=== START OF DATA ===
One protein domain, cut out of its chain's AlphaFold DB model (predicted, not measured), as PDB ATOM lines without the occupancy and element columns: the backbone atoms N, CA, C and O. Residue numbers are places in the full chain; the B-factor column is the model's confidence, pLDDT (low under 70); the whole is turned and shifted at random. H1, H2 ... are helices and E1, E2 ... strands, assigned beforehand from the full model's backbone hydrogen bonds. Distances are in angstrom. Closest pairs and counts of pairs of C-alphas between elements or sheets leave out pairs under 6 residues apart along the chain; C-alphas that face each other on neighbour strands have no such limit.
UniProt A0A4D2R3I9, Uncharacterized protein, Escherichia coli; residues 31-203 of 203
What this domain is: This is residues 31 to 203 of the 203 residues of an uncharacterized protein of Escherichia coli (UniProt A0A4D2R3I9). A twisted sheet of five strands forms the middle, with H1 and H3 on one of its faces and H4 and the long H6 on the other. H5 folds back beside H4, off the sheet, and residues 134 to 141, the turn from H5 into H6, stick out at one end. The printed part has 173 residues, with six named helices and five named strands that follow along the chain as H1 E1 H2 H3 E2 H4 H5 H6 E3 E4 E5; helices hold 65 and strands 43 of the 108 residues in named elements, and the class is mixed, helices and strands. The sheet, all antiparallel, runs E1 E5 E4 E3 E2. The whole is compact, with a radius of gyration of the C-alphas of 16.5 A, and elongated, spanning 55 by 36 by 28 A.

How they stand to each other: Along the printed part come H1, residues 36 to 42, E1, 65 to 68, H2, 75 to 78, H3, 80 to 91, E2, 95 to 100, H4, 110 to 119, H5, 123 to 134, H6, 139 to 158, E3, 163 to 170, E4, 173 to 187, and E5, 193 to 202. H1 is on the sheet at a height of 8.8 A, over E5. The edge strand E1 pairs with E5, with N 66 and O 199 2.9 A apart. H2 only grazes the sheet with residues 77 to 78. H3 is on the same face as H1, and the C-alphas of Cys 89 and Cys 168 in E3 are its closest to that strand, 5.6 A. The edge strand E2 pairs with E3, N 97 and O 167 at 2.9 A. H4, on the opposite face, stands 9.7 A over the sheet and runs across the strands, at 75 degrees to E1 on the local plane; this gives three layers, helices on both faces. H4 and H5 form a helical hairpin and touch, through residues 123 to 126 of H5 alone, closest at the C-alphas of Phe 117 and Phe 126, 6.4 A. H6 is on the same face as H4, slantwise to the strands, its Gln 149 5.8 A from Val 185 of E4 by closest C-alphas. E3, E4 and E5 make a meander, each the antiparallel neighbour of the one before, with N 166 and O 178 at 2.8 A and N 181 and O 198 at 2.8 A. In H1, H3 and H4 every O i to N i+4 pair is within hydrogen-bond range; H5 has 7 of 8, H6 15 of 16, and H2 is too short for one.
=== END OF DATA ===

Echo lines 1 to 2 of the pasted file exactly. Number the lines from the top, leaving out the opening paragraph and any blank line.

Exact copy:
UniProt A0A4D2R3I9, Uncharacterized protein, Escherichia coli; residues 31-203 of 203
What this domain is: This is residues 31 to 203 of the 203 residues of an uncharacterized protein of Escherichia coli (UniProt A0A4D2R3I9). A twisted sheet of five strands forms the middle, with H1 and H3 on one of its faces and H4 and the long H6 on the other. H5 folds back beside H4, off the sheet, and residues 134 to 141, the turn from H5 into H6, stick out at one end. The printed part has 173 residues, with six named helices and five named strands that follow along the chain as H1 E1 H2 H3 E2 H4 H5 H6 E3 E4 E5; helices hold 65 and strands 43 of the 108 residues in named elements, and the class is mixed, helices and strands. The sheet, all antiparallel, runs E1 E5 E4 E3 E2. The whole is compact, with a radius of gyration of the C-alphas of 16.5 A, and elongated, spanning 55 by 36 by 28 A.